A Defiant Seifzadeh Awaits Ruling
As the Iranian Judiciary continues to reschedule prominent human rights defender Mohammad Seifzadeh’s trial, he continues to refuse to attend the session. His wife and lawyer, Fatemeh Golzar, told the International Campaign for Human Rights in Iran that his refusal is based on his distrust in the court’s competence.
“As per Mr. Seifzadeh’s request, I only submitted his defense bill to the court. Now we await the ruling. His prior cases were all ready for a ruling, too, and I don’t know why they kept re-scheduling court sessions. I doubt his court sessions will be renewed, unless for some reason there are preferences for holding the case this way. Mr. Seifzadeh’s position is clear, as previously announced. He will participate in none of his court sessions because he does not regard the court qualified,” said Fatemeh Golzar.
In April 2011, security forces arrested Mohammad Seifzadeh in Orumiyeh on charges of illegal border crossing. While in detention, he was newly charged with “collusion and assembly against national security” for writing a letter to former Iranian President Mohammad Khatami and two critical articles about “legal pardon procedures” and “definition of political crimes,” as well as signing several group statements from inside prison.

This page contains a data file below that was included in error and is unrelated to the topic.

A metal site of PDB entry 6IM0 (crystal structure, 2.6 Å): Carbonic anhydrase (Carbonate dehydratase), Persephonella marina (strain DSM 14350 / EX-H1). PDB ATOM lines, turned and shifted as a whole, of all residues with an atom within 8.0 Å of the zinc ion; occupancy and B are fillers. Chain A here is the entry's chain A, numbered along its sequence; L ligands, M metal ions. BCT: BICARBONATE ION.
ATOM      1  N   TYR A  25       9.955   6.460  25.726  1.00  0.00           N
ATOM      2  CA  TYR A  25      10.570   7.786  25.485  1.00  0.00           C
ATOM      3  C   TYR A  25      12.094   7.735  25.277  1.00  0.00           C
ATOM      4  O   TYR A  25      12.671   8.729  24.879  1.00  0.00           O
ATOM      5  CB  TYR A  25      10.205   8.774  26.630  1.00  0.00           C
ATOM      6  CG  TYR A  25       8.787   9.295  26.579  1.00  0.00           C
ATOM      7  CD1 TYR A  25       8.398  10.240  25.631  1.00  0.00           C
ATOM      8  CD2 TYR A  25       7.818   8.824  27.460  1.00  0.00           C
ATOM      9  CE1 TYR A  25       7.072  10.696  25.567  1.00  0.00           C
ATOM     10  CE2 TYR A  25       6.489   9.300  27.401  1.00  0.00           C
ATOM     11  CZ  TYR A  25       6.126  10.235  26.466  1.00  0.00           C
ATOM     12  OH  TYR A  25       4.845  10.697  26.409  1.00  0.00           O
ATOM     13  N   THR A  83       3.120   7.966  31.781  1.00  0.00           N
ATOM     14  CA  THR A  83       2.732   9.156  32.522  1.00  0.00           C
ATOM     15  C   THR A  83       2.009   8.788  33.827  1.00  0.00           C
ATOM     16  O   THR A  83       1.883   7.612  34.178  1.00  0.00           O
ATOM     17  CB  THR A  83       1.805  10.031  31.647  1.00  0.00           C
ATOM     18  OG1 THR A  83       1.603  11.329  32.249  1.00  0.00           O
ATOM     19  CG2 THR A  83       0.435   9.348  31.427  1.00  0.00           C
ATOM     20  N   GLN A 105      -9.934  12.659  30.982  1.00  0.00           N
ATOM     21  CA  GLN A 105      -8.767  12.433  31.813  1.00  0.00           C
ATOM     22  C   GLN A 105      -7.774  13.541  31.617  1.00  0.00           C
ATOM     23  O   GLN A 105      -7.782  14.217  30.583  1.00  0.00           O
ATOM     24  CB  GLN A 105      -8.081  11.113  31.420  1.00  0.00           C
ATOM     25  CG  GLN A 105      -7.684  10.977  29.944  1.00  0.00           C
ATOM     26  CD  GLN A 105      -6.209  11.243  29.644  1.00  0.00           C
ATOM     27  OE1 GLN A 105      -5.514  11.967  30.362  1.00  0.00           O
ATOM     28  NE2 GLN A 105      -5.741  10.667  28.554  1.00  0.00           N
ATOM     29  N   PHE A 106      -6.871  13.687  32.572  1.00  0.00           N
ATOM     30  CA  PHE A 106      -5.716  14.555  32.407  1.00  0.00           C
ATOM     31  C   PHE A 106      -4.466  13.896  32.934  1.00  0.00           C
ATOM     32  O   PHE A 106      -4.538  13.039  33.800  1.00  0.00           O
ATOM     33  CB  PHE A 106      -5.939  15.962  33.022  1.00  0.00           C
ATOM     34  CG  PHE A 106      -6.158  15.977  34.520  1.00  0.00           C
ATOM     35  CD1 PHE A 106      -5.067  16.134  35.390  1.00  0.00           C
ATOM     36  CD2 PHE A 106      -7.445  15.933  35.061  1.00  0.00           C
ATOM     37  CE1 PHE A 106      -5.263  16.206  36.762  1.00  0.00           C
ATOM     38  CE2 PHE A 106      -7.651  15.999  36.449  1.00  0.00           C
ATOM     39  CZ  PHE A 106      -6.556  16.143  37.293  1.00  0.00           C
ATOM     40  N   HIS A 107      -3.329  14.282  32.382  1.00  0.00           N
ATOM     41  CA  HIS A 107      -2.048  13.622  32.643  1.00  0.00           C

In November 2010, Branch 15 of Tehran’s Revolutionary Court sentenced Mohammad Seifzadeh to nine years in prison and a ten-year ban on practicing law on the charge of of “acting against national security through co-founding the Defenders of Human Rights Center.” Eventually, an appeals court reduced his sentence to two years.
“I have followed up this case many times, but there has not been a ruling on it yet,” said Golzar, explaining that her husband is currently in prison for aforementioned charge, and that the sentence on the other two charges is still pending.
The pending case’s first court convened on 10 January, but Seifzadeh refused to attend the session and only submitted his defense bill. The court session was then rescheduled for 11 March, and again for 9 April.
“I only hope that a law-abiding individual like my husband who has never needed anyone to force him into observing the laws would never fall into this trap and be questioned like this. It is such a pity for people like him to fall in prison like this, because this is not the right place for my husband,” added Seifzadeh’s wife.